The death of a nine-year-old girl from an asthma attack may be the first fatality in the UK to be directly connected to air pollution, after a professor found a ‘striking’ link between her condition and spikes in toxic air.
Ella Roberta Kissi-Debrah died in 2013 after making 27 visits to hospitals in three years due to asthma attacks. She lived 25 metres from London’s South Circular road.
Busy roads of this type regularly exceed legal limits of pollution, and are believed to have been a ‘key driver’ of Ella’s illness, according to Professor Stephen Holgate, an expert on asthma and air pollution at the University of Southampton.
He studied records gathered by an air pollution monitoring station in Catford, a mile from where Ella lived.
In a report obtained by the BBC, Prof Holgate stated that: ‘Unlawful levels of air pollution contributed to the cause and seriousness of Ella’s asthma in a way that greatly compromised her quality of life'.
He went on to allege this could be linked to her fatal asthma attack. Professor Holgate concluded that Ella very likely ‘would not have died’ if ‘unlawful levels of air pollution’ were absent.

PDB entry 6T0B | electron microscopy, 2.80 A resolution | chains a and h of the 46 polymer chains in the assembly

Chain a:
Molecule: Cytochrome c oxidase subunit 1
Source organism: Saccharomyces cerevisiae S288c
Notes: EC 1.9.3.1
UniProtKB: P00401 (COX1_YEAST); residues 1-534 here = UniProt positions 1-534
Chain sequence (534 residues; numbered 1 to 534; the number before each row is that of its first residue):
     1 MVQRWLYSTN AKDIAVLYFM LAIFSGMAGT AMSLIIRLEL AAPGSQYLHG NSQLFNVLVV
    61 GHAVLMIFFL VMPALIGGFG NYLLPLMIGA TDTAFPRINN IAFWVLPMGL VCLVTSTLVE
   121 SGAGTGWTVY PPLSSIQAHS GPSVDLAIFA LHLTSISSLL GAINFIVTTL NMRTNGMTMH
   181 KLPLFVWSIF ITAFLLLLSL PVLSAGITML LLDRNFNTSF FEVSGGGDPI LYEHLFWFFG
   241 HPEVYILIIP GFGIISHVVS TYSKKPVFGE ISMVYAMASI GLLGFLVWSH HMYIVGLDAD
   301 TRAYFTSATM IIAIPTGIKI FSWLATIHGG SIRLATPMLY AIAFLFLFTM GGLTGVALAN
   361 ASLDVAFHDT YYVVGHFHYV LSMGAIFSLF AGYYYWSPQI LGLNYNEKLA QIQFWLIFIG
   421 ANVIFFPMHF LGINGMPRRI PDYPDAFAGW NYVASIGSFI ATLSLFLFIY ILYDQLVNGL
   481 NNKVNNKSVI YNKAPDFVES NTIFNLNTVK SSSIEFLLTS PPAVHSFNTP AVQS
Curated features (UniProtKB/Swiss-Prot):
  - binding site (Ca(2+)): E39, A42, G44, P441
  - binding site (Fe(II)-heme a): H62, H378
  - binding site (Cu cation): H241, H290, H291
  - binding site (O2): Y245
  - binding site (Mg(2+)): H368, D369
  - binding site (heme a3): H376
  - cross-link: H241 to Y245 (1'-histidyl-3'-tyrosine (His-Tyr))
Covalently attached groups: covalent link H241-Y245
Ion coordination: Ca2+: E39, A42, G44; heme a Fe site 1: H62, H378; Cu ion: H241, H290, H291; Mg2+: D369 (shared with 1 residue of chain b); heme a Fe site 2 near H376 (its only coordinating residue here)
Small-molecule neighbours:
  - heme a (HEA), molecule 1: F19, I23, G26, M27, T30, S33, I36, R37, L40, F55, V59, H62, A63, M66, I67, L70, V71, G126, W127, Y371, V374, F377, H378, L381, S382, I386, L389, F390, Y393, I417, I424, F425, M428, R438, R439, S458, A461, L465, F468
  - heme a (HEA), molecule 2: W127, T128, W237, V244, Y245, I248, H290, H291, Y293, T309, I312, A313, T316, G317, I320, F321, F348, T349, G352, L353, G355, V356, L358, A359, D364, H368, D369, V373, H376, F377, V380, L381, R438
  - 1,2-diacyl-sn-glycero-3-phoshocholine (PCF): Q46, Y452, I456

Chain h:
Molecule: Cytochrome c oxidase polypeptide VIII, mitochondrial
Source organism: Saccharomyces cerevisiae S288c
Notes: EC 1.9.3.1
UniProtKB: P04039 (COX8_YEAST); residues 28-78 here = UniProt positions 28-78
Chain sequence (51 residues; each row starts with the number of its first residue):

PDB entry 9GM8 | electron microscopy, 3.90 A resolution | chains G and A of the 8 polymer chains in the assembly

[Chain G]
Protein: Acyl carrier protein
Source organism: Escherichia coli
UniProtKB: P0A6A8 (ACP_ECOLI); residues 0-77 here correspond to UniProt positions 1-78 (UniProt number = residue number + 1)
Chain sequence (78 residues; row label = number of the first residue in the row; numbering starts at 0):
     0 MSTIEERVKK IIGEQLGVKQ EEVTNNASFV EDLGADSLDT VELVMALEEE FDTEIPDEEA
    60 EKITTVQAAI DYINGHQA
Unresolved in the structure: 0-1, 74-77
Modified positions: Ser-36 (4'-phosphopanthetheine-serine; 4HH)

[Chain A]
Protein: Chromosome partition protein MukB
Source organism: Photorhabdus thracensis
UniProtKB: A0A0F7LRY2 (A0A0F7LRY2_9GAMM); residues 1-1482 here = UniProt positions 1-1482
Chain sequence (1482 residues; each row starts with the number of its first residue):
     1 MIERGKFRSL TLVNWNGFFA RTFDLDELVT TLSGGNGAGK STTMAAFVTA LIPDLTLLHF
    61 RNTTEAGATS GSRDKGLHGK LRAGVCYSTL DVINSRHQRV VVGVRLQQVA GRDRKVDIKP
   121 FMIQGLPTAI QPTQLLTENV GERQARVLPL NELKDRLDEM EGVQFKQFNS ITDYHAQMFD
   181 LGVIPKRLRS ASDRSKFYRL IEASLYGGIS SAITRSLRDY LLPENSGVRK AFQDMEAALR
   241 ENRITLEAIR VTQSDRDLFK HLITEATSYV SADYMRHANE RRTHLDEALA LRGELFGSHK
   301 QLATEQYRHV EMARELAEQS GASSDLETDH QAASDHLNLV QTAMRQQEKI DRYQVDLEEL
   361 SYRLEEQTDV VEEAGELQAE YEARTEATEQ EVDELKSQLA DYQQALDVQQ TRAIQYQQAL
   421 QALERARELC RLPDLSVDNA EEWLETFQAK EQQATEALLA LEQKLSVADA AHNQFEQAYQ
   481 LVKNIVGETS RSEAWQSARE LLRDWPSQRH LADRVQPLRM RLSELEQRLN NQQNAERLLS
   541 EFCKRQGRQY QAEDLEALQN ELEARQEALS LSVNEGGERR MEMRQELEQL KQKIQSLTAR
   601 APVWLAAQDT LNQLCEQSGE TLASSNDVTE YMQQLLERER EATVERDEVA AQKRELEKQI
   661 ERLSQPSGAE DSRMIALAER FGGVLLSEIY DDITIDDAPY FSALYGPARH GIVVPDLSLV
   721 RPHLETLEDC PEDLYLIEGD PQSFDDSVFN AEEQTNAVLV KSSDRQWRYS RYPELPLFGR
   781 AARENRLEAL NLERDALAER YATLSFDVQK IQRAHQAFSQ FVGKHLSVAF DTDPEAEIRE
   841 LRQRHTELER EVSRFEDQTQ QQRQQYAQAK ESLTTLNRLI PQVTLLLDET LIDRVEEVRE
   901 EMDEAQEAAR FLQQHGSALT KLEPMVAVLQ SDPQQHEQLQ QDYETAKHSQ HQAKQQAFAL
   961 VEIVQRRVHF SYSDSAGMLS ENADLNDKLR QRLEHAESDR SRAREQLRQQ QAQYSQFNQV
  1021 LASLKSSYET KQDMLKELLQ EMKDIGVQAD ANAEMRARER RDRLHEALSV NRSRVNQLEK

His statement is based on the ‘striking association’ he discovered between Ella’s emergency hospital admissions and recorded spikes in nitrogen dioxide and PM10 (particulate matter) pollution. She died after one of the ‘worst air pollution episodes in her locality’.
The report is being submitted as part of an appeal to the attorney general to reopen an inquest into Ella’s death. The original hearing found she had died from acute respiratory failure but did not establish the cause of her asthma.
If Professor Holgate’s findings that Ella died as a direct result of air pollution are confirmed, this could strengthen the case for tougher penalties against high polluting diesel vehicles.
Her mother, Rosamund Adoo-Kissi-Debrah, has since been campaigning for a new inquest, as she had never been warned by medical professionals that air pollution may be triggering Ella’s asthma attacks. She told the BBC that she had to resuscitate Ella between 20 and 30 times while waiting for an ambulance.
Ella travelled to school along the South Circular in Lewisham, either walking for 30-40 minutes or being driven and sitting in traffic jams. Her mother claimed that had she been properly advised, she would have considered moving and changing Ella’s school.
She told the BBC: ‘I believe there is a public interest in examining her death because if this direct link were made, then the health of our children would have to be prioritised over other considerations including the convenience of drivers.’
In February the Government lost a third case over its approach to illegal levels of air pollution.